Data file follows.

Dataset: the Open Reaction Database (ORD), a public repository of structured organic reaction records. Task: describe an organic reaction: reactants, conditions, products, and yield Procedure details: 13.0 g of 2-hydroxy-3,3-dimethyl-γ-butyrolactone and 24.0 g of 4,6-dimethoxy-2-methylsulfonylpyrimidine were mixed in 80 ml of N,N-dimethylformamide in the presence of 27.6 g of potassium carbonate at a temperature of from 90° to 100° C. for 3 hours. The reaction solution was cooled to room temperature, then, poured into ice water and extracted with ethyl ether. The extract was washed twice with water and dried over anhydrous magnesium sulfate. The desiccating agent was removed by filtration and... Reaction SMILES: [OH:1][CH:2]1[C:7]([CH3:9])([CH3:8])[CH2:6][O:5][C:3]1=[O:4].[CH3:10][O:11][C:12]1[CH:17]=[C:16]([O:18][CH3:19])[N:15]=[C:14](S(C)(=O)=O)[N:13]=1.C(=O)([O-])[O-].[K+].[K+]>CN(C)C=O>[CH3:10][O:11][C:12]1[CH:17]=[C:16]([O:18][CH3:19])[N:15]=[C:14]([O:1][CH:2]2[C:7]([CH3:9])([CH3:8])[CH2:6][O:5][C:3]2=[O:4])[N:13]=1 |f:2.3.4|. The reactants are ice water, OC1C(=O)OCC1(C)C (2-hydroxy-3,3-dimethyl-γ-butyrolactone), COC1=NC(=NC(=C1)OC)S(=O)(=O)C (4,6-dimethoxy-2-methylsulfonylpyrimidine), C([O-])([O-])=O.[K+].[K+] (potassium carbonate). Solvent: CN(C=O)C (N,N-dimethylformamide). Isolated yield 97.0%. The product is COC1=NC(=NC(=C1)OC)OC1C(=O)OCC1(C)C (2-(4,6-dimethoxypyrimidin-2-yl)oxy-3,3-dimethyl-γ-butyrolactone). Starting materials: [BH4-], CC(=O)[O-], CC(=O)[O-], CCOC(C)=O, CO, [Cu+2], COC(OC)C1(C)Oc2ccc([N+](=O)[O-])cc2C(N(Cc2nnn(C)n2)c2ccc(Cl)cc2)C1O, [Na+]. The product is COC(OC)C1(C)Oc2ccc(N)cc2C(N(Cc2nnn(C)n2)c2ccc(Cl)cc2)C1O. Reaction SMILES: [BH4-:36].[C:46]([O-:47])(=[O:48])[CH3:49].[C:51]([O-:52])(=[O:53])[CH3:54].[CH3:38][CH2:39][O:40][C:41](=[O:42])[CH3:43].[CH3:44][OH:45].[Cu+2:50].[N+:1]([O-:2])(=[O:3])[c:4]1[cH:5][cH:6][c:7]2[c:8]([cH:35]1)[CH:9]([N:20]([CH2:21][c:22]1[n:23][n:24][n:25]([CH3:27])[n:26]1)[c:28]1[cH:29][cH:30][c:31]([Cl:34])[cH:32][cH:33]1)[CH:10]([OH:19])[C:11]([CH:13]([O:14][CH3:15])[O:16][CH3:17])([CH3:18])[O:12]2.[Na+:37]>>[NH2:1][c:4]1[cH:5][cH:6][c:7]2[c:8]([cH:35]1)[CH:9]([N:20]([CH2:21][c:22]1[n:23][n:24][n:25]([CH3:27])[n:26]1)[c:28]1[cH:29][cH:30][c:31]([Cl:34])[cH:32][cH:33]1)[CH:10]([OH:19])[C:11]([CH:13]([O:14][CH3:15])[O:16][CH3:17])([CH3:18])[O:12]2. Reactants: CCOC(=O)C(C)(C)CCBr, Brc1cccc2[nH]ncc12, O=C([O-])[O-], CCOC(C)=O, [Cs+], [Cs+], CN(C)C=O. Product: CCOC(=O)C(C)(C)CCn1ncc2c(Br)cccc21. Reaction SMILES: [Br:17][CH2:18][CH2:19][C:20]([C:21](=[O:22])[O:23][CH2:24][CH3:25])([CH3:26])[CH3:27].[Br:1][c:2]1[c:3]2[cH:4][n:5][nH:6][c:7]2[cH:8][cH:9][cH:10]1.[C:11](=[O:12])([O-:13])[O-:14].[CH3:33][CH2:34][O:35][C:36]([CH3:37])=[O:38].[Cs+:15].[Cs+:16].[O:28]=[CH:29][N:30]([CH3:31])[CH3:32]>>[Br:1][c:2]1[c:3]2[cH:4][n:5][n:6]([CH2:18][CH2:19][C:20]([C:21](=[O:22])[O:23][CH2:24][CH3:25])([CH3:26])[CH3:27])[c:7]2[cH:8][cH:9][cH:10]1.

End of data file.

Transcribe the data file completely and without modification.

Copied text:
Dataset: the Open Reaction Database (ORD), a public repository of structured organic reaction records. Task: describe an organic reaction: reactants, conditions, products, and yield Procedure details: 13.0 g of 2-hydroxy-3,3-dimethyl-γ-butyrolactone and 24.0 g of 4,6-dimethoxy-2-methylsulfonylpyrimidine were mixed in 80 ml of N,N-dimethylformamide in the presence of 27.6 g of potassium carbonate at a temperature of from 90° to 100° C. for 3 hours. The reaction solution was cooled to room temperature, then, poured into ice water and extracted with ethyl ether. The extract was washed twice with water and dried over anhydrous magnesium sulfate. The desiccating agent was removed by filtration and... Reaction SMILES: [OH:1][CH:2]1[C:7]([CH3:9])([CH3:8])[CH2:6][O:5][C:3]1=[O:4].[CH3:10][O:11][C:12]1[CH:17]=[C:16]([O:18][CH3:19])[N:15]=[C:14](S(C)(=O)=O)[N:13]=1.C(=O)([O-])[O-].[K+].[K+]>CN(C)C=O>[CH3:10][O:11][C:12]1[CH:17]=[C:16]([O:18][CH3:19])[N:15]=[C:14]([O:1][CH:2]2[C:7]([CH3:9])([CH3:8])[CH2:6][O:5][C:3]2=[O:4])[N:13]=1 |f:2.3.4|. The reactants are ice water, OC1C(=O)OCC1(C)C (2-hydroxy-3,3-dimethyl-γ-butyrolactone), COC1=NC(=NC(=C1)OC)S(=O)(=O)C (4,6-dimethoxy-2-methylsulfonylpyrimidine), C([O-])([O-])=O.[K+].[K+] (potassium carbonate). Solvent: CN(C=O)C (N,N-dimethylformamide). Isolated yield 97.0%. The product is COC1=NC(=NC(=C1)OC)OC1C(=O)OCC1(C)C (2-(4,6-dimethoxypyrimidin-2-yl)oxy-3,3-dimethyl-γ-butyrolactone). Starting materials: [BH4-], CC(=O)[O-], CC(=O)[O-], CCOC(C)=O, CO, [Cu+2], COC(OC)C1(C)Oc2ccc([N+](=O)[O-])cc2C(N(Cc2nnn(C)n2)c2ccc(Cl)cc2)C1O, [Na+]. The product is COC(OC)C1(C)Oc2ccc(N)cc2C(N(Cc2nnn(C)n2)c2ccc(Cl)cc2)C1O. Reaction SMILES: [BH4-:36].[C:46]([O-:47])(=[O:48])[CH3:49].[C:51]([O-:52])(=[O:53])[CH3:54].[CH3:38][CH2:39][O:40][C:41](=[O:42])[CH3:43].[CH3:44][OH:45].[Cu+2:50].[N+:1]([O-:2])(=[O:3])[c:4]1[cH:5][cH:6][c:7]2[c:8]([cH:35]1)[CH:9]([N:20]([CH2:21][c:22]1[n:23][n:24][n:25]([CH3:27])[n:26]1)[c:28]1[cH:29][cH:30][c:31]([Cl:34])[cH:32][cH:33]1)[CH:10]([OH:19])[C:11]([CH:13]([O:14][CH3:15])[O:16][CH3:17])([CH3:18])[O:12]2.[Na+:37]>>[NH2:1][c:4]1[cH:5][cH:6][c:7]2[c:8]([cH:35]1)[CH:9]([N:20]([CH2:21][c:22]1[n:23][n:24][n:25]([CH3:27])[n:26]1)[c:28]1[cH:29][cH:30][c:31]([Cl:34])[cH:32][cH:33]1)[CH:10]([OH:19])[C:11]([CH:13]([O:14][CH3:15])[O:16][CH3:17])([CH3:18])[O:12]2. Reactants: CCOC(=O)C(C)(C)CCBr, Brc1cccc2[nH]ncc12, O=C([O-])[O-], CCOC(C)=O, [Cs+], [Cs+], CN(C)C=O. Product: CCOC(=O)C(C)(C)CCn1ncc2c(Br)cccc21. Reaction SMILES: [Br:17][CH2:18][CH2:19][C:20]([C:21](=[O:22])[O:23][CH2:24][CH3:25])([CH3:26])[CH3:27].[Br:1][c:2]1[c:3]2[cH:4][n:5][nH:6][c:7]2[cH:8][cH:9][cH:10]1.[C:11](=[O:12])([O-:13])[O-:14].[CH3:33][CH2:34][O:35][C:36]([CH3:37])=[O:38].[Cs+:15].[Cs+:16].[O:28]=[CH:29][N:30]([CH3:31])[CH3:32]>>[Br:1][c:2]1[c:3]2[cH:4][n:5][n:6]([CH2:18][CH2:19][C:20]([C:21](=[O:22])[O:23][CH2:24][CH3:25])([CH3:26])[CH3:27])[c:7]2[cH:8][cH:9][cH:10]1.